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Medical devices connectivity: different connection systems

Publié le 12/04/2019

Medical devices connectivity: different connection systems



The material is adapted to data transfer via a proprietary communication protocol – a specific language or one based on standards. However, setting up such a system can prove costly, long and difficult – indeed, the more different the manufacturers and devices are, the more interfaces there are – which requires a lot of extra expense for it to be developed. Nevertheless, using a peer-to-peer solution enables the data to be integrated into the devices through medical devices connectivity.


The objective is to connect the devices (monitor, ventilator, ECG, etc.) to the medical applications (patient records, for example) by relying on a communal software solution used by all of the biomedical devices and business applications (regardless of the vendor).

It is capable of collecting, transmitting and integrating all of the device’s data. This is the most economic system: it is compatible with the diversity of the organisation’s IT system and is based on the functionalities and the technical nature of the devices, and will enable interoperability.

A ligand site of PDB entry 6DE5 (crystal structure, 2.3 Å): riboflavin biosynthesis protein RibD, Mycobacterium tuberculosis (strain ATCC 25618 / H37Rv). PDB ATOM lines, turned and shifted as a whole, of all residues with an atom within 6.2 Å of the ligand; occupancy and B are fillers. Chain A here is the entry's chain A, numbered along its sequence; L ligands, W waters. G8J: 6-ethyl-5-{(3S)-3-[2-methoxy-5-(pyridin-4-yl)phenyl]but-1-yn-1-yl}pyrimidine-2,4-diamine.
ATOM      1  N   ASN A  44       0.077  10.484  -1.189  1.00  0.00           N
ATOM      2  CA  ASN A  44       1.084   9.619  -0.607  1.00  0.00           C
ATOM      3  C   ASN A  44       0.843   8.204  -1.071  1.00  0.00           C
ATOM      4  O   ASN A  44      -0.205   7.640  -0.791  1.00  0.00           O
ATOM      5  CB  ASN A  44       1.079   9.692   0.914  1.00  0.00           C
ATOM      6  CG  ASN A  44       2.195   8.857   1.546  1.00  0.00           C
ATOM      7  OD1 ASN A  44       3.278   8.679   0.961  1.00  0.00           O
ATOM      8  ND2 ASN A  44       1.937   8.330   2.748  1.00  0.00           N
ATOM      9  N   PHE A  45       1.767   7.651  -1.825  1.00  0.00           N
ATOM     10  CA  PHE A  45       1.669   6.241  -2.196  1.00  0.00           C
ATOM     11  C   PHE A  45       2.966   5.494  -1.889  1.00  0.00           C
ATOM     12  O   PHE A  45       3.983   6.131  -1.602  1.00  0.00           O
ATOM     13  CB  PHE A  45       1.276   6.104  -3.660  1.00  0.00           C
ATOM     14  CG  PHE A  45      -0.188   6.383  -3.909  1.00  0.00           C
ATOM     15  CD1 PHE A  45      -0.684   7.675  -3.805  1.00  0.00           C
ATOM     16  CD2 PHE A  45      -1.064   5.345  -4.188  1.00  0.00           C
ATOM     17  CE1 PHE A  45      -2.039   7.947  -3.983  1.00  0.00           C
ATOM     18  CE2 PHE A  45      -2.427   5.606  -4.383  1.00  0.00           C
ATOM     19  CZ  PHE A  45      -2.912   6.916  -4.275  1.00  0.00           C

medical devices interoperability


This is a link-up system to ensure that biomedical devices are connected – an IT system which requires buying and using extra material. Be warned, this extra material costs more and it can be difficult to make it compatible with the devices’ usual functionalities. That said, it does allow you to connect different types of devices together.

“It is necessary to implement all of the technical conditions to make sure the solutions function optimally to guarantee that the biomedical devices are interoperable with the HIS environment – that it is easy for non-IT professionals to pick up and requires the IT workers to work together with the biomedical teams. The tool that comes out must be collaborative” Stéphane Kirche, Head of Biomedical Engineering, Nord-Saône Loire Bresse Morvan

The digital technology revolution and subsequent exchanges of data and information means we have to reconsider how to proceed. […] Faced with the increasing number of exchanges, it’s becoming necessary to make not just the IT systems interoperable with each other, but also with the devices.” SNITEM (French Trade Association of Medical Devices)

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